Category Archives: How To

Spring Boot as a Windows Service

The documentation provided by Spring on deploying a Spring Boot application as a Windows Service is a little sparse. Indeed, here it is in full:

Spring Boot application can be started as Windows service using winsw.

A sample maintained separately to the core of Spring Boot describes step-by-step how you can create a Windows service for your Spring Boot application.

— From Spring Boot Reference Guide (version 1.4.3), section 56.2: Microsoft Windows Services

As the official reference guide is lacking detail, here is a step by step guide to building and deploying a Spring Boot application as a Windows Service.

Building, tagging and pushing Docker images with Maven

A standard use case for Docker is to build a container to run a pre-built application so that the containerized app can be run on any Docker enabled host. The application and the container are sometimes developed and built separately. First the application is built, then a container is defined and built to include the application. However, it can be better to promote the Docker container to a first-class build artifact. That is, the build process always builds the deployed component and its container at the same time. This saves a manual build step and also ensures that the Docker container is always up to date with the latest application build. It allows us to easily develop and test against the Dockerized application directly – every build results in a new deployable container.

There are a number of ways to do this. This article looks at hooking the Docker tasks into the Maven build process.

No code REST services with Spring Boot and Spring Data REST

CRUD REST services are the backbone of a microservice architecture. If we want to use microservices rather than monolithic applications, it’s essential that we can create a basic service with a minimum of effort. Spring Boot can be used to quickly create and deploy a new web service. Spring Data REST can be used to build out the REST interface based on a database entity model. Using both together allows us to create a running RESTful web service with zero custom Java code and no tricky XML.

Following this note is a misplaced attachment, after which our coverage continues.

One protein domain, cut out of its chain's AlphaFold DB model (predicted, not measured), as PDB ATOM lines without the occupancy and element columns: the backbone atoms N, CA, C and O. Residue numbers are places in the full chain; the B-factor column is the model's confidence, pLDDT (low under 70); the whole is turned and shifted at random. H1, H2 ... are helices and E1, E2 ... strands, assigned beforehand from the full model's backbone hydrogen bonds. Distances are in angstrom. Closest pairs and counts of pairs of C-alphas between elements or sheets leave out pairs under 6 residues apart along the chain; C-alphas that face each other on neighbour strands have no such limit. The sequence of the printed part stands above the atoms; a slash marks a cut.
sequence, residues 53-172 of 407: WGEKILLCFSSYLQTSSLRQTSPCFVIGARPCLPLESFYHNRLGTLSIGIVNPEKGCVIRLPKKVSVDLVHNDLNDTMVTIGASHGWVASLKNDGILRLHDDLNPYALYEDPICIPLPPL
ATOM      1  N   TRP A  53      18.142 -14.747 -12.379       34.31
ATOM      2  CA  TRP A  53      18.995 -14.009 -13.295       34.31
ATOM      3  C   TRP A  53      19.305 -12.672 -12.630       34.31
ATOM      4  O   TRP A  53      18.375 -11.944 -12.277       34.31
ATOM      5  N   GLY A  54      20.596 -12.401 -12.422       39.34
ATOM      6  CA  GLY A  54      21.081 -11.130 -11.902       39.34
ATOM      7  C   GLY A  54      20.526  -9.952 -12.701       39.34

This how-to describes how to build a RESTful web service as an executable JAR that provides CRUD operations against a single MySQL database table.

WebSocket push notifications with Node.js

The Node.js website describes it as having “an event-driven, non-blocking I/O model that makes it lightweight and efficient”. Sounds lovely, but what’s it actually for?

Modulus’s excellent blog post – An Absolute Beginner’s Guide to Node.js provides some rather tasty examples. After covering the trivial examples (Hello world! and simple file I/O), it gets to the meat of what we’re about – an HTTP server. The simple example demonstrates a trivial HTTP server in Node.js in 5 lines of code. Not 5 lines of code compiled to an executable or deployed into an existing web server. 5 lines of code that can be run from a simple command. It then goes on to describe the frameworks and libraries that let you do really useful stuff.

This looks just the thing for implementing a new feature in the Spanners demo app: push notifications to all logged-in users when a spanner is changed.

Hashing and Salting passwords with Spring Security PasswordEncoder

Getting the details right when implementing password storage is critical. Some hash algorithms are vulnerable or just not suited to password hashing. If the salt is too short or predictable, it may be possible to retrieve the password from the hash. Any number of subtle bugs in coding could result in a password database that is vulnerable in one way or another. Fortunately, Spring Security includes password hashing out of the box. What’s more, since version 3.1, Spring Security automatically takes care of salting too.